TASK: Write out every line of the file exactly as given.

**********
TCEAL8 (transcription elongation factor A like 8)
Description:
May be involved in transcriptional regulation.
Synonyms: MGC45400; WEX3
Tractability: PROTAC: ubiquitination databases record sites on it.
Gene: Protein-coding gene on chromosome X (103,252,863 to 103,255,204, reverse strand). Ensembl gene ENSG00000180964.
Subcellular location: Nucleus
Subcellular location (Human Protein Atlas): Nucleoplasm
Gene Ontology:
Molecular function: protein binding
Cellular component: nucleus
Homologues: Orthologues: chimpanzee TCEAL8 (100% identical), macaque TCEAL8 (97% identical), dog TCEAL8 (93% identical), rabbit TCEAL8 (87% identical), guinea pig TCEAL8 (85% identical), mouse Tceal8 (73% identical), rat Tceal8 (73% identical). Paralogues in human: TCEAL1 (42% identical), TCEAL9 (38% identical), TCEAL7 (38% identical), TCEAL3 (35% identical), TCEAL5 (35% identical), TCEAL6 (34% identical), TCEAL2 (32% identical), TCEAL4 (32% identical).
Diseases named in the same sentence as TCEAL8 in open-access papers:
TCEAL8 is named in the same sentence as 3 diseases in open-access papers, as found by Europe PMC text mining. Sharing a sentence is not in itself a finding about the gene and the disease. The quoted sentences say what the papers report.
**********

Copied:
TCEAL8 (transcription elongation factor A like 8)
Description:
May be involved in transcriptional regulation.
Synonyms: MGC45400; WEX3
Tractability: PROTAC: ubiquitination databases record sites on it.
Gene: Protein-coding gene on chromosome X (103,252,863 to 103,255,204, reverse strand). Ensembl gene ENSG00000180964.
Subcellular location: Nucleus
Subcellular location (Human Protein Atlas): Nucleoplasm
Gene Ontology:
Molecular function: protein binding
Cellular component: nucleus
Homologues: Orthologues: chimpanzee TCEAL8 (100% identical), macaque TCEAL8 (97% identical), dog TCEAL8 (93% identical), rabbit TCEAL8 (87% identical), guinea pig TCEAL8 (85% identical), mouse Tceal8 (73% identical), rat Tceal8 (73% identical). Paralogues in human: TCEAL1 (42% identical), TCEAL9 (38% identical), TCEAL7 (38% identical), TCEAL3 (35% identical), TCEAL5 (35% identical), TCEAL6 (34% identical), TCEAL2 (32% identical), TCEAL4 (32% identical).
Diseases named in the same sentence as TCEAL8 in open-access papers:
TCEAL8 is named in the same sentence as 3 diseases in open-access papers, as found by Europe PMC text mining. Sharing a sentence is not in itself a finding about the gene and the disease. The quoted sentences say what the papers report.